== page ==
"I won't lie to you," says Sander Kleinenberg, "I'm not the biggest tech geek in the world. I don't know everything there is to know about every compressor or synth on the market. I'm not BT… I'm not Deadmau5. I'm friends with Deadmau5, and when I go to his studio, I kinda feel intimidated because he's so full of technical information! I'm just a guy who throws sounds together and hopes that I find a song in there somewhere."
The Amsterdam-based DJ and producer must be doing something right. He's been throwing sounds together for nearly 25 years and has found more than his fair share of floor-filling songs, like prog house classic My Lexicon and the recent single Can You Feel It - complete with flamethrower vocal from legendary soul singer Gwen McCrae.
"I really enjoyed putting Can You Feel It together," he explains, "because it was that whole black, American funk/R&B sound that first got me into dance music when I was 16 or 17. Some of my mates were listening to rock bands like The Scorpions, or trashy Europop, but that never appealed to me. I guess I was feeling the last shockwaves of disco and combining it with this new thing we called house music.
"Did that teenage kid think he'd still be making music in 2015? Are you kidding?! Not unless he started playing guitar with The Scorpions!"
Did you come from a musical family?
"One of my uncles was a pretty famous jazz drummer in Holland. I had piano lessons… I was surrounded by music. After I started DJing, it seemed the next logical step for me was to try and make a record of my own. That was the career blueprint back then: first you DJ, then you release a record.
"I'm just glad I started my career in that late 80s, early 90s period, when studio equipment became accessible. I had a friend who had an Akai MPC, and I used to wash his car in exchange for a few hours messing around with samples.
"It was like The Karate Kid… 'Wax on, wax off'. But that was a great apprenticeship for me. I started right at the bottom and worked my way up. I had to prove I was good enough to make music out of electricity."
What was your earliest setup?
"It changed all the time, but the main bits were the Mackie 24, the Akai S6000, later came the Yamaha AN1x, which provided some of the sounds for My Lexicon. I was running Notator, then Cubase. It wasn't the biggest setup in the world, but it was fun trying to push my few bits of equipment as far as they'd go.
"For anyone who grew up in that era, the move to soft synths and working in the box has been an absolutely magical journey. Wow! This little bit of software can do all that!? Somebody should write a book about that journey: the changes that have taken place in how we actually create music. At the start, it was all about pushing your limitations, and now it's all about setting them; creating barriers to stop yourself going crazy. Do I need another synth? Do I need another sample pack? No, you need to make music. I used to hate limitations; now I welcome them."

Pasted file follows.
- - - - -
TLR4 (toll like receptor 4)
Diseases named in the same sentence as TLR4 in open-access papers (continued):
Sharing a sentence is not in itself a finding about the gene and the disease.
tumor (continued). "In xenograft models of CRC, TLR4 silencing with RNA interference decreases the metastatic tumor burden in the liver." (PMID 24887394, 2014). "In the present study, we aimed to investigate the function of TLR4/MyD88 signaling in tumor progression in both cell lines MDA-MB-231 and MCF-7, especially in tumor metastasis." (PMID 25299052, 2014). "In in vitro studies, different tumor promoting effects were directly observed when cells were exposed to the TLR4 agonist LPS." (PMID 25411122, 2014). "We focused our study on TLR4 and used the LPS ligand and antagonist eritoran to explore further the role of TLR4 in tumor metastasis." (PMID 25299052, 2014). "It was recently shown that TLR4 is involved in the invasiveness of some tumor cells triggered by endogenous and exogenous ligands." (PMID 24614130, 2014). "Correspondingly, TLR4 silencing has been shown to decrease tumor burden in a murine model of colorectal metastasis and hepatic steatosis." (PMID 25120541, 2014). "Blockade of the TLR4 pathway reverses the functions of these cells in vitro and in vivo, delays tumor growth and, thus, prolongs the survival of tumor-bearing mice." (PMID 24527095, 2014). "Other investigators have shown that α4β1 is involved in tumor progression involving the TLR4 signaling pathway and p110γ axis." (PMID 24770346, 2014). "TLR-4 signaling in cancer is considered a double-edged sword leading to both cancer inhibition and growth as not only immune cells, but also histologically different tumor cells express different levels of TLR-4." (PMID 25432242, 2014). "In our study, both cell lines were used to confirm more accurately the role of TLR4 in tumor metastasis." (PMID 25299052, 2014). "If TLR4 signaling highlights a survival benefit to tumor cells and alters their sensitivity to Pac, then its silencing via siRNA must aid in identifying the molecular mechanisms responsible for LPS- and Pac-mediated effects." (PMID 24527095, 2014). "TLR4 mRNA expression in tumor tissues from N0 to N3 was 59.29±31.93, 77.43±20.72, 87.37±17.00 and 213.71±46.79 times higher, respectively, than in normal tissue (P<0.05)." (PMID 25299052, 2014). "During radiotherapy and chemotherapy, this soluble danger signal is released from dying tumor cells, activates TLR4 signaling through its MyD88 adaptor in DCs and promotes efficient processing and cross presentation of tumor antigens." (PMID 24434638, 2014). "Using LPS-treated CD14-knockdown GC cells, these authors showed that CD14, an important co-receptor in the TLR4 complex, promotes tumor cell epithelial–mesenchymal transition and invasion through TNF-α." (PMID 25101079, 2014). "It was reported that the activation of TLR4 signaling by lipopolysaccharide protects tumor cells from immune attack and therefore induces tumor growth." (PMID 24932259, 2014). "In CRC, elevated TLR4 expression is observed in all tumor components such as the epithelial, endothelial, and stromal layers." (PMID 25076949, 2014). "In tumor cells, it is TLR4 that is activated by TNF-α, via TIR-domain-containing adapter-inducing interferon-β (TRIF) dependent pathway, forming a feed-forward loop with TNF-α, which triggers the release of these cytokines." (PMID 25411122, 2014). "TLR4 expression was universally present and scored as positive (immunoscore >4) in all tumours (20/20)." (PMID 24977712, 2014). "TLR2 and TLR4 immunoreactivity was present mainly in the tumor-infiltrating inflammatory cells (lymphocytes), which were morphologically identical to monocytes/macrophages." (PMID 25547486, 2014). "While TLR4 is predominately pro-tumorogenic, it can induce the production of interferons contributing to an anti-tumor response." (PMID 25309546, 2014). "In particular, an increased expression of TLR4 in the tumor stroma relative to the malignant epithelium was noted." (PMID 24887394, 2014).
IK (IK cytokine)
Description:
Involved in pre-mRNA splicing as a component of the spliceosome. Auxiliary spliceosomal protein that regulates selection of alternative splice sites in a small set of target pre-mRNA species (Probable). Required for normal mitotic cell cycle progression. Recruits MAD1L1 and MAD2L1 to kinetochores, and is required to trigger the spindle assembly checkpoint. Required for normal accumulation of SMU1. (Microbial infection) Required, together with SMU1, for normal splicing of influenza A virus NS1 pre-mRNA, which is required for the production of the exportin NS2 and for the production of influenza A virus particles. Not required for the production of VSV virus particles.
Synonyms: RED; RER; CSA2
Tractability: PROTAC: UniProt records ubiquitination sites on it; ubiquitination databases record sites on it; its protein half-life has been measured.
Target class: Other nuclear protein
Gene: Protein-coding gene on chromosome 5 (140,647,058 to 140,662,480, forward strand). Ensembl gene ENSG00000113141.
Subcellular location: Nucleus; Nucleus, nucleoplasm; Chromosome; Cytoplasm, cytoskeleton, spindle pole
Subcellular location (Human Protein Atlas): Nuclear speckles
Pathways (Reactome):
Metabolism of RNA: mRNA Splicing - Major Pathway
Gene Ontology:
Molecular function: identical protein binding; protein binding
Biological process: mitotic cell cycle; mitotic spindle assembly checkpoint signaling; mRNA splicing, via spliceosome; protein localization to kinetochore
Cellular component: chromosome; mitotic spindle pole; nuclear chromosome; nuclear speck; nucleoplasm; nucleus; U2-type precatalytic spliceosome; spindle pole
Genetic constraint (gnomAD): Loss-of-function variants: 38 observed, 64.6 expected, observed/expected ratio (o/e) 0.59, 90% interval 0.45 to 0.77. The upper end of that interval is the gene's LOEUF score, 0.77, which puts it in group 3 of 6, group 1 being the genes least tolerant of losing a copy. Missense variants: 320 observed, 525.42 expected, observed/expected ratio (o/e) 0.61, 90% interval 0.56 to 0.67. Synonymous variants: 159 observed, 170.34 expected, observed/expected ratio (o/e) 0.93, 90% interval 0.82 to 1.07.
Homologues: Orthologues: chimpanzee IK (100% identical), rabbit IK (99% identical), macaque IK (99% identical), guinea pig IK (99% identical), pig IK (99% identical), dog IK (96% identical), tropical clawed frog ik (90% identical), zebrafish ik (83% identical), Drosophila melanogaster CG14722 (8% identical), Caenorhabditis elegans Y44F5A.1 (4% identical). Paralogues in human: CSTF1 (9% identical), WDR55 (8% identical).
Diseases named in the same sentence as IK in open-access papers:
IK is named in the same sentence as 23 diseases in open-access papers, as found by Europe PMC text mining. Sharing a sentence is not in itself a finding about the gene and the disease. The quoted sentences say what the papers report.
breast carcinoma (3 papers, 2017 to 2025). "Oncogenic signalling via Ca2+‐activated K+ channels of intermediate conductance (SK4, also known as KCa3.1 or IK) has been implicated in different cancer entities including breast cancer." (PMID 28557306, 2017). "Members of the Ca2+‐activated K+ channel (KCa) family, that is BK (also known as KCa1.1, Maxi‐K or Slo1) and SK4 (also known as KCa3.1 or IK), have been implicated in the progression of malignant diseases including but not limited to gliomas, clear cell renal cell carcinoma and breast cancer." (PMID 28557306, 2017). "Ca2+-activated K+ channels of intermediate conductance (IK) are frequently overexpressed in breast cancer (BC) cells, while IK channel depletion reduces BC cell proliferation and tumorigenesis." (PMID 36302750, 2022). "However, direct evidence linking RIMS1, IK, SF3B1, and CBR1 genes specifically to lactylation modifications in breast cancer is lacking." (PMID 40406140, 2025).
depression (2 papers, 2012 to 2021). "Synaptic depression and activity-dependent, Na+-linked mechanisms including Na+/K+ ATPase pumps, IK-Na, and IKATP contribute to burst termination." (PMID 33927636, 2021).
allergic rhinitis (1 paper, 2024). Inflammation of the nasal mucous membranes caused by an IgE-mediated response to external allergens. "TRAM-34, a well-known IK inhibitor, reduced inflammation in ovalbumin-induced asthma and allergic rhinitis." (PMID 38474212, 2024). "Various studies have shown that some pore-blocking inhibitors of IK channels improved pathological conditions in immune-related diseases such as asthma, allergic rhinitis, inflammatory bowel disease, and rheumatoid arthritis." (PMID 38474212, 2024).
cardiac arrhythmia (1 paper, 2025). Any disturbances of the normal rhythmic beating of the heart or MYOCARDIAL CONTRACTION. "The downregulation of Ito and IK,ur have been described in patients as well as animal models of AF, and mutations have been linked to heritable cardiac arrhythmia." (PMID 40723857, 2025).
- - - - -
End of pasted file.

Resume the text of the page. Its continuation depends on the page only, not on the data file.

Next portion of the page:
Are you still using Cubase?
"No, I moved over to Logic. One of my friends got a very early version and it just seemed so, er, logical. I eventually got my copy around 2002, and it became my studio standard. The EXS24 is a great sampler; the onboard synths are user-friendly; the music you make on it sounds expensive.
"I suppose that's my problem with Ableton: it doesn't sound quite so expensive. God, that's a terrible thing to say, isn't it? It's a bit snobby. I'm sure it's just me, because I've worked with lots of engineers and producers who think that Ableton is incredible."
Do you only use the Logic synths?
"There are a few others. Massive is still, er, massive for me, and it gave me the bassline for the Gwen McCrae single. What I like about Massive is that the sounds don't date. How long has it been around? And yet I can still create something that sounds very 'now'. It seems to keep pace with changing tastes.
"I've tried to steer clear of synths like Vanguard because they seem a bit too obvious. Does that make sense? There are one or two other soft synths doing the rounds at the moment - synths that seem like they're the perfect choice for me. Maybe that's why I'm wary of them: there are too many people saying, 'You gotta get this synth'.
"Somewhere along the line, I did become a huge fan of u-he. I think the first of their synths that caught my attention was Tyrell, the one they gave away for free. I got that and thought, 'Hell, if this is the one they're giving away, what are the others like?'. Then it was Zebra and Diva. What can you say about Diva? Man, the sounds are so big and you can manipulate so much. It's one of those instant synths; every time you switch it on, something good happens. And, like Massive, it just seems to improve with age. Every upgrade really does make it better.
"Obviously, these aren't analogue synths, but as time goes on and developers keep pushing, we're getting better and better analogue emulations. There are fewer and fewer reasons to even look outside the box.
"But let me stress that even with all these other tools, Logic's onboard weapons are still key to my sound. Especially the EXS. I sample a lot of old records, and it's always so quick to work with. Most of my drums come from the EXS. Some people swear by certain sample packs or drum software, but all you have to do is stick your drum tracks through Cytomic's The Glue, and they immediately fall into place."